Building Resilience for Oysters, Blue Crabs, and Spotted Seatrout to Environmental Trends and Variability in the Gulf of Mexico
University of South Alabama, Dauphin Island Sea Lab
DWH Project Funding
Known Leveraged Funding
National Oceanic and Atmospheric Administration (NOAA)
The RESTORE Act Funds Bucket 4: NOAA RESTORE Act Science Program
Chemical Aspects Research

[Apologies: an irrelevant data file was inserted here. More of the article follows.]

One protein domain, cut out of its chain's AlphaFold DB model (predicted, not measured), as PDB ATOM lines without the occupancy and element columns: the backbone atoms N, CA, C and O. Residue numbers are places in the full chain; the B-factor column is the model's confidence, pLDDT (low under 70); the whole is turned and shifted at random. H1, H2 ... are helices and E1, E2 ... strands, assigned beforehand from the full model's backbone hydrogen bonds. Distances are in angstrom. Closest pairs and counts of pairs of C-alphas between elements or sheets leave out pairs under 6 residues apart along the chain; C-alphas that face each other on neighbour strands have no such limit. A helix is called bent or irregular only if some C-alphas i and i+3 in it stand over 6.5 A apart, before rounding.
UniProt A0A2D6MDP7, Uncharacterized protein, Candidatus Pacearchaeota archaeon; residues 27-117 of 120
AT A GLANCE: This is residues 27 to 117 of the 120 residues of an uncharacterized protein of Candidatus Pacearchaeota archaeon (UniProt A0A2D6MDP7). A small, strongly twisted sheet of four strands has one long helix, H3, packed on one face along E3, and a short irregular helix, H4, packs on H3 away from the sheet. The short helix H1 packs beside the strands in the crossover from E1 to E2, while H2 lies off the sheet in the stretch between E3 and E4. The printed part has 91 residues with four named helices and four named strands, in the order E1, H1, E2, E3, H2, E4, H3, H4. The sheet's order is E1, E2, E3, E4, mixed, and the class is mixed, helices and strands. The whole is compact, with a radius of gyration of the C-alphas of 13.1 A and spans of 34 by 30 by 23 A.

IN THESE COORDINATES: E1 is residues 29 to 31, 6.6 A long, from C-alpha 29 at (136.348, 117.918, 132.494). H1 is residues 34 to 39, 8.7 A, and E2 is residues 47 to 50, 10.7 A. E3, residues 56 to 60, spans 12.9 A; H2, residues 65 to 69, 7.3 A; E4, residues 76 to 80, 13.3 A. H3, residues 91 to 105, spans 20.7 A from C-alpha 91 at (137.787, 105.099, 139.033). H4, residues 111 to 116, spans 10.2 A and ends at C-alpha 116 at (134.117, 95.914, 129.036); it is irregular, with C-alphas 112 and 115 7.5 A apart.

The abundance of oysters, blue crabs, and spotted seatrout is rapidly declining in the Gulf of Mexico. This project will identify temperature, salinity (freshwater), oxygen (hypoxia), and pH (acidity) thresholds for oyster, blue crab, and spotted seatrout populations based on current and future habitat conditions, including climate variability and human-induced stressors. Thresholds will be quantified in mesocosm experiments, from field observations, and with numerical models. By linking multiple data sets of species recruitment, growth, and survival rates with natural and human induced environmental conditions across time, the project team will identify the large scale drivers and stressors of these populations in Mobile Bay, Alabama.